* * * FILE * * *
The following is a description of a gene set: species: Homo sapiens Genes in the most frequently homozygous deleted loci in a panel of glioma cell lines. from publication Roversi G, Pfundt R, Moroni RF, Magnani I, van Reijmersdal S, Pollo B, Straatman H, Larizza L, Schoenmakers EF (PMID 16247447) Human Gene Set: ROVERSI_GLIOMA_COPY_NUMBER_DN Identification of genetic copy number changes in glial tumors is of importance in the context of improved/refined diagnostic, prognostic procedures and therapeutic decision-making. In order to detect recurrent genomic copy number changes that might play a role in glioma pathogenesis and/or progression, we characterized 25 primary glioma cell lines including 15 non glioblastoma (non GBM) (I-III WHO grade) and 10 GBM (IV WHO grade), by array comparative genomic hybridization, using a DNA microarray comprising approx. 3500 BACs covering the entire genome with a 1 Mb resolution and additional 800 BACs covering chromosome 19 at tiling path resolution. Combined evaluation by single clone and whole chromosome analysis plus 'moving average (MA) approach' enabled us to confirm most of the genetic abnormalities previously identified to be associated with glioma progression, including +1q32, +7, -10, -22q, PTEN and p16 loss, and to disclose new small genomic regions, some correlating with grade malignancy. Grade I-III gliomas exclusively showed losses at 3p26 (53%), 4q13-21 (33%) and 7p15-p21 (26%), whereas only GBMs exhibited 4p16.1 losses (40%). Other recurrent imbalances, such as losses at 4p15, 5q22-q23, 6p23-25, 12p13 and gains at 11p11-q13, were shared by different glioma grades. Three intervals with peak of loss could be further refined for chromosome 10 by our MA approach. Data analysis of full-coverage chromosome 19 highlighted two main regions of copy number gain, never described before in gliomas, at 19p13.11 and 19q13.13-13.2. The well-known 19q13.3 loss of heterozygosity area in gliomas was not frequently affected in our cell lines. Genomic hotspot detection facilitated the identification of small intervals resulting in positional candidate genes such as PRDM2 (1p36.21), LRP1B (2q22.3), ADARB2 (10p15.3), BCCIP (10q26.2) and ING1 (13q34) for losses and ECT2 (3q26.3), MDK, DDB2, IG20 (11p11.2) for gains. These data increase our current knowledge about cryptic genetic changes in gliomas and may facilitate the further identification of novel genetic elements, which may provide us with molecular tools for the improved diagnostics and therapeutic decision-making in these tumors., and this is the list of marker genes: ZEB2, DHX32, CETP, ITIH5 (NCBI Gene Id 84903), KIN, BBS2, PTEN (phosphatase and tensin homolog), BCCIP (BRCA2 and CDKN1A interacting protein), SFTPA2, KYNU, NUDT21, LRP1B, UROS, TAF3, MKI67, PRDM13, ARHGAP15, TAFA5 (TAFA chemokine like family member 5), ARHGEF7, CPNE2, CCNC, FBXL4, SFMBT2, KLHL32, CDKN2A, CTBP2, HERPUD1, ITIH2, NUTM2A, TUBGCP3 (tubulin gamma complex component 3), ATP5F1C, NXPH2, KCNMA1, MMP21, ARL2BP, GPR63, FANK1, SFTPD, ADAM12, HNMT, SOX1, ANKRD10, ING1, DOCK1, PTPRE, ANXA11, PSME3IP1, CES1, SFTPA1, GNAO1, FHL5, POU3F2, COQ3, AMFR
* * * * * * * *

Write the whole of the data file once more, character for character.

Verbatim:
The following is a description of a gene set: species: Homo sapiens Genes in the most frequently homozygous deleted loci in a panel of glioma cell lines. from publication Roversi G, Pfundt R, Moroni RF, Magnani I, van Reijmersdal S, Pollo B, Straatman H, Larizza L, Schoenmakers EF (PMID 16247447) Human Gene Set: ROVERSI_GLIOMA_COPY_NUMBER_DN Identification of genetic copy number changes in glial tumors is of importance in the context of improved/refined diagnostic, prognostic procedures and therapeutic decision-making. In order to detect recurrent genomic copy number changes that might play a role in glioma pathogenesis and/or progression, we characterized 25 primary glioma cell lines including 15 non glioblastoma (non GBM) (I-III WHO grade) and 10 GBM (IV WHO grade), by array comparative genomic hybridization, using a DNA microarray comprising approx. 3500 BACs covering the entire genome with a 1 Mb resolution and additional 800 BACs covering chromosome 19 at tiling path resolution. Combined evaluation by single clone and whole chromosome analysis plus 'moving average (MA) approach' enabled us to confirm most of the genetic abnormalities previously identified to be associated with glioma progression, including +1q32, +7, -10, -22q, PTEN and p16 loss, and to disclose new small genomic regions, some correlating with grade malignancy. Grade I-III gliomas exclusively showed losses at 3p26 (53%), 4q13-21 (33%) and 7p15-p21 (26%), whereas only GBMs exhibited 4p16.1 losses (40%). Other recurrent imbalances, such as losses at 4p15, 5q22-q23, 6p23-25, 12p13 and gains at 11p11-q13, were shared by different glioma grades. Three intervals with peak of loss could be further refined for chromosome 10 by our MA approach. Data analysis of full-coverage chromosome 19 highlighted two main regions of copy number gain, never described before in gliomas, at 19p13.11 and 19q13.13-13.2. The well-known 19q13.3 loss of heterozygosity area in gliomas was not frequently affected in our cell lines. Genomic hotspot detection facilitated the identification of small intervals resulting in positional candidate genes such as PRDM2 (1p36.21), LRP1B (2q22.3), ADARB2 (10p15.3), BCCIP (10q26.2) and ING1 (13q34) for losses and ECT2 (3q26.3), MDK, DDB2, IG20 (11p11.2) for gains. These data increase our current knowledge about cryptic genetic changes in gliomas and may facilitate the further identification of novel genetic elements, which may provide us with molecular tools for the improved diagnostics and therapeutic decision-making in these tumors., and this is the list of marker genes: ZEB2, DHX32, CETP, ITIH5 (NCBI Gene Id 84903), KIN, BBS2, PTEN (phosphatase and tensin homolog), BCCIP (BRCA2 and CDKN1A interacting protein), SFTPA2, KYNU, NUDT21, LRP1B, UROS, TAF3, MKI67, PRDM13, ARHGAP15, TAFA5 (TAFA chemokine like family member 5), ARHGEF7, CPNE2, CCNC, FBXL4, SFMBT2, KLHL32, CDKN2A, CTBP2, HERPUD1, ITIH2, NUTM2A, TUBGCP3 (tubulin gamma complex component 3), ATP5F1C, NXPH2, KCNMA1, MMP21, ARL2BP, GPR63, FANK1, SFTPD, ADAM12, HNMT, SOX1, ANKRD10, ING1, DOCK1, PTPRE, ANXA11, PSME3IP1, CES1, SFTPA1, GNAO1, FHL5, POU3F2, COQ3, AMFR